Moscow began distributing the Sputnik V COVID-19 shot via 70 clinics on Saturday.
It marks Russia's first mass vaccination against the disease, the city's coronavirus task force said.
Though final trials have yet to be completed, for Sputnik V or a second vaccine.
And scientists have raised concerns about the speed at which Russia has worked, giving the regulatory go-ahead for its vaccines and launching mass vaccinations before safety and efficacy have been fully tested.
The task force said the Russian-made vaccine would first be made available to doctors and other medical workers, teachers and social workers because they ran the highest risk of exposure to the disease.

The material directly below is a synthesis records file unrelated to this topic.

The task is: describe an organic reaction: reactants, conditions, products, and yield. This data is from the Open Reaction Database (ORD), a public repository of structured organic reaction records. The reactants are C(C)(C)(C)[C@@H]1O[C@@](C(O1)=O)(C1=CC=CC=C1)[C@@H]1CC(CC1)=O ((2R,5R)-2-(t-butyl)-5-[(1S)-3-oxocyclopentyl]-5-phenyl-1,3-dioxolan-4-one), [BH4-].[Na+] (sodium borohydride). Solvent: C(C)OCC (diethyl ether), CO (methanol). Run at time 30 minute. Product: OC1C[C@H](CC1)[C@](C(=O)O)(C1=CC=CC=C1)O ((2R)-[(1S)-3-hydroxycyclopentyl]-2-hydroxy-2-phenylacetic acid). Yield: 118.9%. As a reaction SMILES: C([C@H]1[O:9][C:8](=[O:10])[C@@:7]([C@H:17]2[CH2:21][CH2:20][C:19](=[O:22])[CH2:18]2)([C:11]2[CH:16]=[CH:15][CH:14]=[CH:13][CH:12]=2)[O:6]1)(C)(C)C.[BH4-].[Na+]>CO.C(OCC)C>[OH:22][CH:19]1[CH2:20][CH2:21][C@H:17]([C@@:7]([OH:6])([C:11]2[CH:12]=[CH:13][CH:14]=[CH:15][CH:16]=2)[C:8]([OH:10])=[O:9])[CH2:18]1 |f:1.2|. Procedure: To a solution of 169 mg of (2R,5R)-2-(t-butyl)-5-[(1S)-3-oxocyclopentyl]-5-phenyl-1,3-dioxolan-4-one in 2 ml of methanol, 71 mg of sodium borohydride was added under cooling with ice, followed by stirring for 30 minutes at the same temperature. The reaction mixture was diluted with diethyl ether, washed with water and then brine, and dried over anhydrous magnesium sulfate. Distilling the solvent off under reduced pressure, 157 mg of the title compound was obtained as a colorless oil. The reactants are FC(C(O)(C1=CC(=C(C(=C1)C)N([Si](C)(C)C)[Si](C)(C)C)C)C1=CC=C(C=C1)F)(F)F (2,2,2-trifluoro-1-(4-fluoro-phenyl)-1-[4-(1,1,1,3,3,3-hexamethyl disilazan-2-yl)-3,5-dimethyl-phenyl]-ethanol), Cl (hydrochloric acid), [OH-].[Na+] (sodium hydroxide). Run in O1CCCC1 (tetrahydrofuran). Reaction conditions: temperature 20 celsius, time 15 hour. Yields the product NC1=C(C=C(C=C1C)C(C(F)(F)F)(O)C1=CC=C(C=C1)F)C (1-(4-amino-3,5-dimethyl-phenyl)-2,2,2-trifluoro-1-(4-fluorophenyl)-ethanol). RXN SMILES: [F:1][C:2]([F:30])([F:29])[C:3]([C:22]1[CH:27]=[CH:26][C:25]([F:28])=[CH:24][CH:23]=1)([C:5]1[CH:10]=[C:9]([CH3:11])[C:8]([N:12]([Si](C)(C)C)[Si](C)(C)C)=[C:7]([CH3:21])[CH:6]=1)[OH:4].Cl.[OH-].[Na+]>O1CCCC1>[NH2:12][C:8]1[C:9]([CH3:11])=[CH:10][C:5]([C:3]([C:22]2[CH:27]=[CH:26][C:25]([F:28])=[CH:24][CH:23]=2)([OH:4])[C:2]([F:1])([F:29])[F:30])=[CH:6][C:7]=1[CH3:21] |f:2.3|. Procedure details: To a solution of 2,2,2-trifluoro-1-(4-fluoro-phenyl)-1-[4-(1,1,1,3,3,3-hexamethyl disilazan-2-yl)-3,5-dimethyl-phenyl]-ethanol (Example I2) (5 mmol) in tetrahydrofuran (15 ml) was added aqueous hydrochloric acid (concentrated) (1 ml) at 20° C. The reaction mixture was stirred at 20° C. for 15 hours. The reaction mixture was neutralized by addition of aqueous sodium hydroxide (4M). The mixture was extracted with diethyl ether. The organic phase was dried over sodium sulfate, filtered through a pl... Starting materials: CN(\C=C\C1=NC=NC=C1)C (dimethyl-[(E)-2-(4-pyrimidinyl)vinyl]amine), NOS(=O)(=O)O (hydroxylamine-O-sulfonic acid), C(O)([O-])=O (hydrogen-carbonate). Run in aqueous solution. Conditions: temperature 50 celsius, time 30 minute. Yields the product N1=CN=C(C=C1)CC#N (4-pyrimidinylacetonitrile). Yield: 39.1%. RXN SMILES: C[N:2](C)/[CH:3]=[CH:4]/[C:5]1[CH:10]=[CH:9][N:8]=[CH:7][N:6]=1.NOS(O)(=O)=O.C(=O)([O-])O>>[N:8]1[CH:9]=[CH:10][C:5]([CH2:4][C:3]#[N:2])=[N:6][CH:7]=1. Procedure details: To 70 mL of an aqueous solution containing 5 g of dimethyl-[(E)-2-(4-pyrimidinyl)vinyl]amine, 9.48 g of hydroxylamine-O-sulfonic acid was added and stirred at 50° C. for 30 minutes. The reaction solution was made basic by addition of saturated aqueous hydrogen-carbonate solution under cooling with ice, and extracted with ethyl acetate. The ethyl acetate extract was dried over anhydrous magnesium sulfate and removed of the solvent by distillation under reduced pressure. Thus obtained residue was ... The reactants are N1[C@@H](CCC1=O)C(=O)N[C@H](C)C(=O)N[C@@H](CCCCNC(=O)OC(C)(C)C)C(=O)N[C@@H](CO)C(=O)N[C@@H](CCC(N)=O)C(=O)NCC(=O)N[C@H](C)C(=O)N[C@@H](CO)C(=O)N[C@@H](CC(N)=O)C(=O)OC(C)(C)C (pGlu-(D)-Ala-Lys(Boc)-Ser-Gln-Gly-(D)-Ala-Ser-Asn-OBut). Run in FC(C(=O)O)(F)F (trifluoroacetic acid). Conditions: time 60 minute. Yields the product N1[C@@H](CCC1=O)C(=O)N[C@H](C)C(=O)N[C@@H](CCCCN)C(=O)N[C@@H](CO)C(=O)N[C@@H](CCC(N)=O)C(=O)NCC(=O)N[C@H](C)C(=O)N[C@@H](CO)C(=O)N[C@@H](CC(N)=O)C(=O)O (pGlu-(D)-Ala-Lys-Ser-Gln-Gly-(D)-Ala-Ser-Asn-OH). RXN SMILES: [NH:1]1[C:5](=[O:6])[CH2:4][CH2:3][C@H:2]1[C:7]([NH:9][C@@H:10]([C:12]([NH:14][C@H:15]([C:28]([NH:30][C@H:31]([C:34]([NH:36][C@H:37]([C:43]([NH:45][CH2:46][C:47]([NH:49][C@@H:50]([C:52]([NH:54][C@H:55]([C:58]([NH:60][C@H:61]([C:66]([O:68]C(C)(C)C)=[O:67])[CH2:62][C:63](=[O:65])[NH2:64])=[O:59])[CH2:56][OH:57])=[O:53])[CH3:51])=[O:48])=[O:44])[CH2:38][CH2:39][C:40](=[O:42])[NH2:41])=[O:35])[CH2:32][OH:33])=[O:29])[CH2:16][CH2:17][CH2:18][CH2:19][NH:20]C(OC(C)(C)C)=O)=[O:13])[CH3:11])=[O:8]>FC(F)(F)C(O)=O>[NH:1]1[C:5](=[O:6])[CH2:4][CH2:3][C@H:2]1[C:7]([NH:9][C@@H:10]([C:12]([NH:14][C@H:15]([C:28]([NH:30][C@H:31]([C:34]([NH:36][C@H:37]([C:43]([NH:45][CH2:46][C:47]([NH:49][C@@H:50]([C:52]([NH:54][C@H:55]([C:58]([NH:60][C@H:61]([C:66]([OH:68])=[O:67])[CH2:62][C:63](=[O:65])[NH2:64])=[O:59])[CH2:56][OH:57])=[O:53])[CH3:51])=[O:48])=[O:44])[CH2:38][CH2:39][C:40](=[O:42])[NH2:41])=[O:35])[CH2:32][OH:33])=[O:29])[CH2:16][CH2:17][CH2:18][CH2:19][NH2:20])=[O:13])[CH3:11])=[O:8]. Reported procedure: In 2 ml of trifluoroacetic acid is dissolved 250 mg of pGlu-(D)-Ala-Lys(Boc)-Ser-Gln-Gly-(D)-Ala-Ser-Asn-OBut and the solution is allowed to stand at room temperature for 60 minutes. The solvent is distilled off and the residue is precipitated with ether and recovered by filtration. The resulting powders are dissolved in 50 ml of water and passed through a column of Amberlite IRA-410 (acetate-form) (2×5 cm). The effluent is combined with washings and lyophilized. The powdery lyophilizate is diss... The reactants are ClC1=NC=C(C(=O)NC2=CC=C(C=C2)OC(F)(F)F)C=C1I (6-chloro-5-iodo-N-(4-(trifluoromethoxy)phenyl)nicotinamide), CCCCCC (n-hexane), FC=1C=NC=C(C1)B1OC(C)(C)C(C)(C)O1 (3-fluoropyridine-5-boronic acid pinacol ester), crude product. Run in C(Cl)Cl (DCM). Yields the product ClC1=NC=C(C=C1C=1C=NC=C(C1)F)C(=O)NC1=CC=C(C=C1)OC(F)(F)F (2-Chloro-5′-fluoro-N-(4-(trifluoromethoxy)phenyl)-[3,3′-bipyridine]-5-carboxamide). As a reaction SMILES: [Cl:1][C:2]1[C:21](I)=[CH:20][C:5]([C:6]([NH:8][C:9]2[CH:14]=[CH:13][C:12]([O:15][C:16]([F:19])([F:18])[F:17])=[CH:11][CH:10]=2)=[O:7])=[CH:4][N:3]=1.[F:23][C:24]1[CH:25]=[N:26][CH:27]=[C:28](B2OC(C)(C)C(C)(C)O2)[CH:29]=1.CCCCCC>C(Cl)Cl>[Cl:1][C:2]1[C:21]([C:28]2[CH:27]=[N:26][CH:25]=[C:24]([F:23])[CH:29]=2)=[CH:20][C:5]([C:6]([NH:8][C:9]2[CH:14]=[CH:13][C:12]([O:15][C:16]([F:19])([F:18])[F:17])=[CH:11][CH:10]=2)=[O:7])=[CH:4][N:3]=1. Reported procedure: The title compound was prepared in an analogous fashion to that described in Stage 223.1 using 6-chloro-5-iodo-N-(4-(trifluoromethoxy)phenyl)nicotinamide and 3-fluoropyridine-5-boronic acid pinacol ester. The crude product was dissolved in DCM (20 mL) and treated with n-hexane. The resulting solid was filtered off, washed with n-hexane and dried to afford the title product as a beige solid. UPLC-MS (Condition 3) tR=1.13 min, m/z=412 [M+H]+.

Moscow, the epicenter of Russia's coronavirus outbreak, registered 7,993 new cases overnight, well above the daily tallies of around 700 seen in early September.
The age for those receiving shots is capped at 60.
People with certain underlying health conditions, pregnant women and those who have had a respiratory illness for the past two weeks are barred from vaccination.
Russia has developed two COVID-19 vaccines, Sputnik V, which is backed by the Russian Direct Investment Fund and another developed by Siberia's Vector Institute.
The Sputnik V vaccine is administered in two injections, with the second dose expected to be given 21 days after the first.